M Maya Angelou

Weekend Glory by Maya Angelou

‘Weekend Glory’ by Maya Angelou explores important themes of identity and happiness. She uses the weekend as a way to explore what’s truly “glorious” and what’s not.

The idea of “weekend glory,” as in the title of the poem by Maya Angelou, probably means a lot of different things to a lot of different people. A weekend, as often interpreted as a break from a long, difficult, or monotonous week, is a very important part of life for many, and most people carry themselves quite differently during their weekend than on the average weekday. Maya Angelou’s Weekend Glory invites her readers to consider what exactly constitutes “glory” in a weekend, and in general, during day-to-day living in a fast-paced world that revolves in many ways around money, earned and spent.

Weekend Glory by Maya Angelou

 

Weekend Glory Analysis

Stanzas One and Two

Some clichty folks
don’t know the facts,
posin’ and preenin’
(…)
Buying big cars
they can’t afford,
ridin’ around town
actin’ bored.

Weekend Glory, which can be read in full here, is written with a very quick pace and a loose rhyming pattern that gives it an almost upbeat, song-like quality when read aloud. Its immediate use of words such as “clichty,” as well as its casual use of apostrophes in place of the letter “g” to end words such as “ridin’” also aids this process. This is an important stylistic choice made consciously by Angelou that helps to emphasize the content that forms each verse. Within the first two verses, the speaker discusses individuals who feel the need to mask their personalities and lives in public, often by borrowing large sums of money for items such as luxurious cars and expensive condos. Angelou’s quick poem pace mirrors the fast-paced lifestyle of those who are constantly trying to keep up with trends and fashions around them, to appear impressive to their contemporaries.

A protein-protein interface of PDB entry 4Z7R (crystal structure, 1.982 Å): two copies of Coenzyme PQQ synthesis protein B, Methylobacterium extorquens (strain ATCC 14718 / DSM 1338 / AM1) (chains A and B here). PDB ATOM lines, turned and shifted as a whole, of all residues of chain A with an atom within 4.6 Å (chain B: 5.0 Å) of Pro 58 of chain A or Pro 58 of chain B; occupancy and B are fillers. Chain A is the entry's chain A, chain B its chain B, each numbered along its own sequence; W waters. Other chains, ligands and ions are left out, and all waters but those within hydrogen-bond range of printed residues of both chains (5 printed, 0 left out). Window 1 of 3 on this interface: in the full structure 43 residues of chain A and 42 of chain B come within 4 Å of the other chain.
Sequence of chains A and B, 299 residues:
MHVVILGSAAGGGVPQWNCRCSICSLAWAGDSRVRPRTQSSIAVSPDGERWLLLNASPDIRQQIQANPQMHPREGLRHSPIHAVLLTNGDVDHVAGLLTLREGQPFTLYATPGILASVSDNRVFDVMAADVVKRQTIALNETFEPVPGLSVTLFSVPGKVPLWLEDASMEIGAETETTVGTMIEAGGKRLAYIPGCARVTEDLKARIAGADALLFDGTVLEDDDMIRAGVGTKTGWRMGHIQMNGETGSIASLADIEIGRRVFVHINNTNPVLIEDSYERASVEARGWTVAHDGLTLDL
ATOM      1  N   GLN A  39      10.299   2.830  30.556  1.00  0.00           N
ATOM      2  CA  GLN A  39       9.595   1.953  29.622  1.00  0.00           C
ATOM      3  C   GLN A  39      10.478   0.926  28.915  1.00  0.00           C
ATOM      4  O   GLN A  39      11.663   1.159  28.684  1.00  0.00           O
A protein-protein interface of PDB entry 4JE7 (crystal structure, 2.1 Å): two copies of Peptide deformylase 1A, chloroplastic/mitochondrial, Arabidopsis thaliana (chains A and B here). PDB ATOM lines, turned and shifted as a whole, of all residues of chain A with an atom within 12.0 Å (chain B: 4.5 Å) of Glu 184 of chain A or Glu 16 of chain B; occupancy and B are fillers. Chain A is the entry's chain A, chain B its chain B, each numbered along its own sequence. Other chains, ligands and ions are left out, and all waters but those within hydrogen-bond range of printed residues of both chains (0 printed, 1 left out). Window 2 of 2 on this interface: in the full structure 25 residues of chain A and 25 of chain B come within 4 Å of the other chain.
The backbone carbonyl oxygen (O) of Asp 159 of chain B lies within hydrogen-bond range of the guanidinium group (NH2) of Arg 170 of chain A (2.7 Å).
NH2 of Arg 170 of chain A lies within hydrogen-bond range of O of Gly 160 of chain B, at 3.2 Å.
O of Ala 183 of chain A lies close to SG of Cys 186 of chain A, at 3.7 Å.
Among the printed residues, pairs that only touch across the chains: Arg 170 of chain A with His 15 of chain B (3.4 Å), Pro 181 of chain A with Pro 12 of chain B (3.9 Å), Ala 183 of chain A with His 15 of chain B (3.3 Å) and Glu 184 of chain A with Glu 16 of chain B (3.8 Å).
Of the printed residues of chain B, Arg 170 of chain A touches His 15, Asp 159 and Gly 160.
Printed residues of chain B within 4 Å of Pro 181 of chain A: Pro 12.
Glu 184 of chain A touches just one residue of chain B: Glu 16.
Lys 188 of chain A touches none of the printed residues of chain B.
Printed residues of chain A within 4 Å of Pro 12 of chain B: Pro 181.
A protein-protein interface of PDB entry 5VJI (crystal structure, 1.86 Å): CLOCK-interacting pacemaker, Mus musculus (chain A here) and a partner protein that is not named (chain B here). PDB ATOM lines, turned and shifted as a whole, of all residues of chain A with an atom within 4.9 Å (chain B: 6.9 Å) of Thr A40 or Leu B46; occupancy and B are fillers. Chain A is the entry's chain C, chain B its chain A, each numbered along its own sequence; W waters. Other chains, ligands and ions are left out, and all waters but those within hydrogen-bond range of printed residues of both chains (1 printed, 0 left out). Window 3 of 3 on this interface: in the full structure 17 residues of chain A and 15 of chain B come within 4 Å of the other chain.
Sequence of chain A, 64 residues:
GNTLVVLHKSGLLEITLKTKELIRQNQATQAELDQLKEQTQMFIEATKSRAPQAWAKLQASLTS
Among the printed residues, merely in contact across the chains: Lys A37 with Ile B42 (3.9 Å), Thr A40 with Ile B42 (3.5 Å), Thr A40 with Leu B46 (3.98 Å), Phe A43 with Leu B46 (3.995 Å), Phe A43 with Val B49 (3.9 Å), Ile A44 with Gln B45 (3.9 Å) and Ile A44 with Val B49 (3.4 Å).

Angelou’s word choice is key here. Such people are “posin’” and “preenin’” — an interesting alliteration, considering the “p” sound is not especially euphonic — according to the speaker, which suggests fair disdain towards the idea of posing in a lifestyle that is not a person’s own. These verses introduce the idea that a person pretending to live a good life for optical purposes actually looks worse than simply admitting that they actually don’t.

 

Stanzas Three and Four

If they want to learn how to live life right
they ought to study me on Saturday night.

(…)
for my own self’s sake,
so I don’t have to pick
and I don’t have to rake.

The speaker in the poem goes on to describe their own lifestyle insofar as others view it, and how it compares to their own personality. The third verse, two lines in all, is set on its own because it contains within it the core idea that forms the poem. The fourth verse returns to regular form, and begins to describe the speaker’s life in very simple terms: they work at a plant of some kind, make enough to live comfortably, and when they do purchase luxuries of any kind, they do so because they feel the personal need to do so. The example given is that of getting their hair done, which they’ll do just because they want their hair to look particularly nice, and they can afford to do so.